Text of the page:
Naum Isaakovich left the hospital in March 1922 and was immediately appointed to the board of the Bashkir department of the GPU. At the end of 1921, a critical situation arose in the republic - a number of local Soviet workers, paying tribute to the past, showed open distrust of Bashkir leaders. In addition, hunger and crop failure had a profound effect on people's moods. All this led to outbreaks of nationalism among the population, and persecution of people of Russian and Tatar nationalities began. In December, 1921 was appointed the prominent Chekist Nikolai Vollenberg as chairman of the Bashkir Cheka. In a short time, Nikolay Lvovich and his wards (among whom was Eitingon) managed to normalize the situation in the republic, creating all the conditions for its further development.
In Bashkiria, Naum Isaakovich worked until May 1923, and then he was recalled to the capital and was assigned to the Eastern Department of the Secret Operational Directorate of the GPU, created to unite the activities of Chekists in the Caucasus, Crimea, Tatarstan, Bashkiria, Turkestan, Bukhara and Khiva folk republics. The young Chekist, who was not yet twenty-four years old, was appointed Assistant Head of the Eastern Division. However, he did not have enough education, and the management decided to send Eitingon to the Eastern Faculty of the Academy of the Red Army. The Oriental faculty in those years was headed by a former naval officer, an outstanding linguist Boris Dolivo-Dobrovolsky, under whose leadership the future intelligence officer studied general education and military disciplines, and also mastered a number of foreign languages. After two years of training, Naum Isaakovich was transferred to the Foreign Department of the OGPU, appointing to the post of deputy head of station in Shanghai.
In China, torn apart by civil war, the government of Chiang Kai-shek controlled only a number of southern provinces. Other territories of the country were divided between generals-militarists who did not submit to the central government. Naum Isaakovich under the name of Leonid Alexandrovich Naumov arrived in Shanghai at the end of 1925, being in the residency under the cover of the rank of vice-consul. His work was carried out in extremely difficult conditions - in the spring of 1927, Mikhail Borodan, who was the main Soviet military adviser, following the instructions of the Comintern and the wishes of the Chinese Communist Party, made an unsuccessful attempt to remove Chiang Kai-shek from the post of commander-in-chief of the Chinese army. Chiang Kai-shek responded with an attack on Shanghai, which fell in mid-April on 1927. The Chinese Communist uprising was crushed, twenty-five leaders of the Communist Party were executed. Eitingon by this time worked in Beijing. At the end of April, the Chinese police, at the direction of Chiang Kai-shek, made a raid on the Soviet Consulate General in Beijing, during which a large number of secret documents were seized. After the events, Naum Isaakovich was transferred to Harbin. For the intelligence officer, this was certainly an increase, since in Manchuria (of which Harbin was the capital) there lived about one hundred thousand immigrants from Russia.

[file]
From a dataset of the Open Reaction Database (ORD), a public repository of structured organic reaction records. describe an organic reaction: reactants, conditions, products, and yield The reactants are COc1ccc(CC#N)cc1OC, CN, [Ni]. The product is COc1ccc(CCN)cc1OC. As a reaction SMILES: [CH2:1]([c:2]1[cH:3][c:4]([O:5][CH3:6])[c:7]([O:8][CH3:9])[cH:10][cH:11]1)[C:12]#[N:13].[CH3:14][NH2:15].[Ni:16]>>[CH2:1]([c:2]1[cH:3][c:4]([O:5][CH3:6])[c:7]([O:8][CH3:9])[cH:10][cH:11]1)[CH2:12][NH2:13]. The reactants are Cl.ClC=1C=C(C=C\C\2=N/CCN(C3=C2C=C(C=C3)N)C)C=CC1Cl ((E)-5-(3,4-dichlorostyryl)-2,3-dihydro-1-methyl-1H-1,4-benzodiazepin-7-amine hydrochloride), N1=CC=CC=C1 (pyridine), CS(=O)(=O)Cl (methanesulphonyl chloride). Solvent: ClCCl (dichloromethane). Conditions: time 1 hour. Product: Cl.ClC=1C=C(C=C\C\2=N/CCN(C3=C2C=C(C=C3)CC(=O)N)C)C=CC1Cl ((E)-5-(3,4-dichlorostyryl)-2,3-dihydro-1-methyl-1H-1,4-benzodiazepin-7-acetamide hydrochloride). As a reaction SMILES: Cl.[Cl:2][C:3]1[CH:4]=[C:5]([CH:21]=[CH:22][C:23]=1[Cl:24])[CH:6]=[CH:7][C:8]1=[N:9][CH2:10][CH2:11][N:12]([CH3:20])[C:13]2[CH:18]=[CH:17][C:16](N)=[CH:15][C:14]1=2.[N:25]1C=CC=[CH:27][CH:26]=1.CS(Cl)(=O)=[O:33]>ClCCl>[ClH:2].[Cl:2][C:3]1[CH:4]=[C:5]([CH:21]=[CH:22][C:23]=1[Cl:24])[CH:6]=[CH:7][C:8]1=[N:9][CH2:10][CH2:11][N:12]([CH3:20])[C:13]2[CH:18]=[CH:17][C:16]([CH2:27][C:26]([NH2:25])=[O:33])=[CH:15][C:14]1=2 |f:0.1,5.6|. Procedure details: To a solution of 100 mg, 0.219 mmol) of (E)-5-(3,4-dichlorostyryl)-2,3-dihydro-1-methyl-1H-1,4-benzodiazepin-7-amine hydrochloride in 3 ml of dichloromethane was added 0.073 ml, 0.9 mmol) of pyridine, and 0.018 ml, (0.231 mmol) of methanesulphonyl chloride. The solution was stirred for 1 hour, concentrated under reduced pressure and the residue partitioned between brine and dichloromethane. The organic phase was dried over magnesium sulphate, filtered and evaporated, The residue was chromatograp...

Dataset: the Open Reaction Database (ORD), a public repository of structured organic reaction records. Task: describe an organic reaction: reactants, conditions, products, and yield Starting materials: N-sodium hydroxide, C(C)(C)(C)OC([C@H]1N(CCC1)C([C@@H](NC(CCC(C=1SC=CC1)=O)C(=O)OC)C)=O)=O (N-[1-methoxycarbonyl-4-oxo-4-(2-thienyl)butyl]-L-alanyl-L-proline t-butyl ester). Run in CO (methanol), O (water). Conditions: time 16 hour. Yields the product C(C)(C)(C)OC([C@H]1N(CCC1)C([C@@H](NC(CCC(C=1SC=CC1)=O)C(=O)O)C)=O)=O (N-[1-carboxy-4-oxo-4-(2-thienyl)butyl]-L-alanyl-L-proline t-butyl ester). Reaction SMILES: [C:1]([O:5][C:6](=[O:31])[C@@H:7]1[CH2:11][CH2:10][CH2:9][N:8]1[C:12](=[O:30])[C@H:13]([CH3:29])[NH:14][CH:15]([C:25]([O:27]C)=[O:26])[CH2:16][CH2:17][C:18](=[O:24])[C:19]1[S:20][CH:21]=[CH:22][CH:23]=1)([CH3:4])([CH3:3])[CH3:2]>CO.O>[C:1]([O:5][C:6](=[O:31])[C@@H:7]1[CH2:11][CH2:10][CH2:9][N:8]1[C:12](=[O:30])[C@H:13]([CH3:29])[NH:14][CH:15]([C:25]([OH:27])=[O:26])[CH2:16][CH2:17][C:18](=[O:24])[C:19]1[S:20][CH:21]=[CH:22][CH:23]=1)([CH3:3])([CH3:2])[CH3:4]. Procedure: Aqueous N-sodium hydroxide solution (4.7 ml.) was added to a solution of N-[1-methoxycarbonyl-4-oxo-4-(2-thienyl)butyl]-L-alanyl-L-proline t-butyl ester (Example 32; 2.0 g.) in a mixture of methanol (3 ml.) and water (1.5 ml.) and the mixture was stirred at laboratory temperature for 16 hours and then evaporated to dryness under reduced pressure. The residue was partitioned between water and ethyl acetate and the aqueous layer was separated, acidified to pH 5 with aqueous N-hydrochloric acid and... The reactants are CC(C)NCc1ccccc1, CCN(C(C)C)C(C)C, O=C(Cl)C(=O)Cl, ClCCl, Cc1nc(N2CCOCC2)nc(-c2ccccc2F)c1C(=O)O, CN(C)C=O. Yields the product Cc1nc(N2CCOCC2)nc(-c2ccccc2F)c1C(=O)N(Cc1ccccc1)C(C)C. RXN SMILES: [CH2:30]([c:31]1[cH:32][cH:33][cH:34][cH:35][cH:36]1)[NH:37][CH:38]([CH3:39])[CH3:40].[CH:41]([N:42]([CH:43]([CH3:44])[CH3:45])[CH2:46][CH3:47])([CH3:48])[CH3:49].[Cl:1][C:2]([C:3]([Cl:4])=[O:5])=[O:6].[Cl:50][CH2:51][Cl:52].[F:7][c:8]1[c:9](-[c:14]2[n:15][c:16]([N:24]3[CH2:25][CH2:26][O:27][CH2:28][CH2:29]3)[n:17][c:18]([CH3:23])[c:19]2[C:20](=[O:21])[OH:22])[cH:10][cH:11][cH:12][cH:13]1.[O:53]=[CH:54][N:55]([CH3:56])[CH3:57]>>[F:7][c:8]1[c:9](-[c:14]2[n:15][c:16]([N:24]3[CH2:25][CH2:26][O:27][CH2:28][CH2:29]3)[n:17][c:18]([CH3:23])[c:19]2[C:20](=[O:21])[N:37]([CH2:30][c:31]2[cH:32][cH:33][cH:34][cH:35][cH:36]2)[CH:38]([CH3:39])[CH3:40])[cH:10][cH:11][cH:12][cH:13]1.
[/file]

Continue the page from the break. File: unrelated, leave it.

Harbin residency under the guidance of the most experienced Fedor Karin effectively fought not only against the remnants of the emigrating White Guard gangs, but also against the Japanese special services preparing the seizure of Manchuria by the emperor's troops. Having access to the diplomatic missions of the Japanese Consulate General in Manchuria, the OGPU residency learned first-hand about Tokyo’s plans regarding our country and China. Naum Isaakovich, arriving at the scene, also actively joined in the work, having received a number of sources of communication. On an ongoing basis, he received important information about the situation in the White Guard organizations and about the attempts of the Japanese to create Cossack units with the aim of using them against the USSR. In 1928, Eitingon obtained secret information about the negotiations of the Mukden militarists with the Japanese about education under the protectorate of Japan of the independent Manchurian Republic. The activity of the OGPU’s Harbin station did not go unnoticed, and in May 1929 raided the Soviet Consulate General. As a result of provocations by the Chinese government in mid-July, the Soviet authorities declared the severance of diplomatic relations. The “legal” residencies in China temporarily stopped work, and Naum Isaakovich was recalled to Moscow.
At the Center, the intelligence officer did not linger, almost immediately leaving for Istanbul and replacing Yakov Minsker as a resident. In this city, Eitingon was under the name of Leonid Naumov as an attache of the Soviet Consulate General. During the reign of Kemal Ataturk, the activities of Soviet intelligence officers were not directed against Turkish organizations. Moreover, the special services of both countries cooperated among themselves. The Istanbul residency of the OGPU developed diplomatic missions of Austria, France and Japan, and also collected information on the activities of various groups of anti-Soviet emigration - North Caucasus, Azerbaijan, and Ukraine.